Abstract:
Small-scale magnetic features are present everywhere in the solar photosphere. Theoretical models, numerical calculations, and simulations describing the formation of these features have existed for a few decades, but there are only a few observational studies in direct support of the simulations. In this study we present the evolution of small-scale magnetic features with a spatial resolution close to 0.15 arcsecond and compare these observations with those predicted by numerical simulations and also with previous observational work of a similar nature. We analyze a 40 min time sequence of full Stokes spectropolarimetric 630.25 nm data from a plage region near the Sun center. We use line-of-sight velocities and magnetic field measurements obtained using Milne-Eddington inversion techniques with and without stray-light compensation along with measured continuum and line minimum intensities. We discuss the results in relation to earlier observations and simulations. We present eight cases involving strong downflows and magnetic field intensification. All cases studied are associated with the formation of a bright point in the continuum. In three out of the eight cases we find the presence of weak opposite polarity field in close proximity to the downflow. Our data are consistent with earlier simulations describing flux tube collapse, but the transition to a state with stronger field appears transient and short-lived, rather than resulting in a permanent field intensification. Three cases of weak opposite polarity field found adjacent to the downflows do not appear related to reconnection but may be related to overturning convection pulling down some field lines and leading to up/down "serpentine" field, as seen in some simulations.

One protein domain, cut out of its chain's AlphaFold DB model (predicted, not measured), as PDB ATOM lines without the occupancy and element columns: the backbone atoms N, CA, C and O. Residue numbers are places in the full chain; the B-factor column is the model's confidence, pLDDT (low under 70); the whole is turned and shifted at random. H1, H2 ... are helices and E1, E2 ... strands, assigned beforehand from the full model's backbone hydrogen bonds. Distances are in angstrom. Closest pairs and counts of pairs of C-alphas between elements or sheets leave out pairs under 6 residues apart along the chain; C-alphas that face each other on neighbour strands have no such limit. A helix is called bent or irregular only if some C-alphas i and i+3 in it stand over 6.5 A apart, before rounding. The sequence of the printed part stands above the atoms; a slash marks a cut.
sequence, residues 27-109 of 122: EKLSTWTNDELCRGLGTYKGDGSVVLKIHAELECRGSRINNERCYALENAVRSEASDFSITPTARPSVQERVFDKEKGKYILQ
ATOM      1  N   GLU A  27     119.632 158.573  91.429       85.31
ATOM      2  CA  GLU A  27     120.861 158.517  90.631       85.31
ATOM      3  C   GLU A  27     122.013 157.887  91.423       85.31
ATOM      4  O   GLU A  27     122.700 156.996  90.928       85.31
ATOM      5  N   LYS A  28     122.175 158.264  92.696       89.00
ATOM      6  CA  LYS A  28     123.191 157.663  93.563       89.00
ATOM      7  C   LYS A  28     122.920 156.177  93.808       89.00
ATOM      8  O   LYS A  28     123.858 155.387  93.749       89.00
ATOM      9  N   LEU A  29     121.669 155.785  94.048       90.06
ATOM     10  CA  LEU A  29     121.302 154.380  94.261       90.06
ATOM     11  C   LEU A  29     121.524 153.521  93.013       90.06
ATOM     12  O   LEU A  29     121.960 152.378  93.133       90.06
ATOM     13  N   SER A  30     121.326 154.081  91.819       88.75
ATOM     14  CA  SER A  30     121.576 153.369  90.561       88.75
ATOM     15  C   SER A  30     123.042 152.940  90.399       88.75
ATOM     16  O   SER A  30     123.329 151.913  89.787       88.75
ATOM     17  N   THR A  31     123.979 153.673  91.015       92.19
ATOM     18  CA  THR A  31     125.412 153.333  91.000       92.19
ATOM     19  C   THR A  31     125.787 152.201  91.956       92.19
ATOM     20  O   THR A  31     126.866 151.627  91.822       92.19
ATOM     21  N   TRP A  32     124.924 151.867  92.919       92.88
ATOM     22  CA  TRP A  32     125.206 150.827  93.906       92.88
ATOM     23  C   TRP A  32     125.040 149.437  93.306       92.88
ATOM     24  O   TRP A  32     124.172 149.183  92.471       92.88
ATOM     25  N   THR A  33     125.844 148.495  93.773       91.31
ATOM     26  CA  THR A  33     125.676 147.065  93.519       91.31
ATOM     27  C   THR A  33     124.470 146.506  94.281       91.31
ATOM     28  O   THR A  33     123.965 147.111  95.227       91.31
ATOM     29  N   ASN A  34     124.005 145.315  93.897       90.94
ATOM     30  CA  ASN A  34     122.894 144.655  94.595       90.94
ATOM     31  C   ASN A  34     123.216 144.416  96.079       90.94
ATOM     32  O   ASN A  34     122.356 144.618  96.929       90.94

Abstract:
In this work, we study and quantify properties of strong-field small-scale convection and compare observed properties with those predicted by numerical simulations. We analyze spectropolarimetric 630.25 nm data from a unipolar ephemeral region near sun center. We use line-of-sight velocities and magnetic field measurements obtained with Milne-Eddington inversion techniques along with measured continuum intensities and Stokes V amplitude asymmetry at a spatial resolution of 0.15 arcseconds to establish statistical relations between the measured quantities. We also study these properties for different types of distinct magnetic features, such as micropores, bright points, ribbons, flowers and strings. We present the first direct observations of a small-scale granular magneto-convection pattern within extended regions of strong (more than 600 G average) magnetic field. Along the boundaries of the flux concentrations we see mostly downflows and asymmetric Stokes V profiles, consistent with synthetic line profiles calculated from MHD simulations. We note the frequent occurrence of bright downflows along these boundaries. In the interior of the flux concentrations, we observe an up/down flow pattern that we identify as small-scale magnetoconvection, appearing similar to that of field-free granulation but with scales 4 times smaller. Measured RMS velocities are 70% of those of nearby field-free granulation, even though the average radiative flux is not reduced. The interiors of these flux concentrations are dominated by upflows.